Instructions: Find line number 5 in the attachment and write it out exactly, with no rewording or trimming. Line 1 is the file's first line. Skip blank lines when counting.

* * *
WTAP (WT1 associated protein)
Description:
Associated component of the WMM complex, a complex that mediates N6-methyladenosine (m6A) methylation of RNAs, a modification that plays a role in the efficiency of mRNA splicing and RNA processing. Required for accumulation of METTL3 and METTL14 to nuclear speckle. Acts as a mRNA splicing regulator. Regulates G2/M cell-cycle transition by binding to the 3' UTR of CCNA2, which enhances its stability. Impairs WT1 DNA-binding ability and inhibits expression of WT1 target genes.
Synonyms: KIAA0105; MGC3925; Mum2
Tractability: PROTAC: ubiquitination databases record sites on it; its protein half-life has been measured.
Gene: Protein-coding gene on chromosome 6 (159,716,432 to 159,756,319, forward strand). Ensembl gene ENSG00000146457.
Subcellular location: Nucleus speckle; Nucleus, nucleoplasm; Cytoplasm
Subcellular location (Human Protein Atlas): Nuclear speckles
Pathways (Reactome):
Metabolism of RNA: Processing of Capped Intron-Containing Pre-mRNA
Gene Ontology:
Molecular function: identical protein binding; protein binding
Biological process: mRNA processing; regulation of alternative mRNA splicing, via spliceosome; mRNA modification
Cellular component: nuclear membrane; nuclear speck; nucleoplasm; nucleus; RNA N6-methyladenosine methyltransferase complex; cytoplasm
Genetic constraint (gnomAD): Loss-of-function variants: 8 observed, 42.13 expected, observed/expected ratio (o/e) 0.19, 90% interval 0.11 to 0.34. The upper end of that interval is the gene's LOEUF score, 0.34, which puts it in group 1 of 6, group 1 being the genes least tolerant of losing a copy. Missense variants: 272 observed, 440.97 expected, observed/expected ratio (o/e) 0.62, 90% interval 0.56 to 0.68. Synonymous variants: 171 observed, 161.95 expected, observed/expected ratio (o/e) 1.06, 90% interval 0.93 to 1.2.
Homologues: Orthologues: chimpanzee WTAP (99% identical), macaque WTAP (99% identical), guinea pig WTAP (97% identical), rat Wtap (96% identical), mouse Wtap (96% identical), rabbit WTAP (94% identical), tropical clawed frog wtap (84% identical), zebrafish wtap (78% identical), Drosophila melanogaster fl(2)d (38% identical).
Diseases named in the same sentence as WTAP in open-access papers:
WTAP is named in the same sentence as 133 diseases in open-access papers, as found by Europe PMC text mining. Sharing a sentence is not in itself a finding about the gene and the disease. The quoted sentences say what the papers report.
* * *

Tractability: PROTAC: ubiquitination databases record sites on it; its protein half-life has been measured.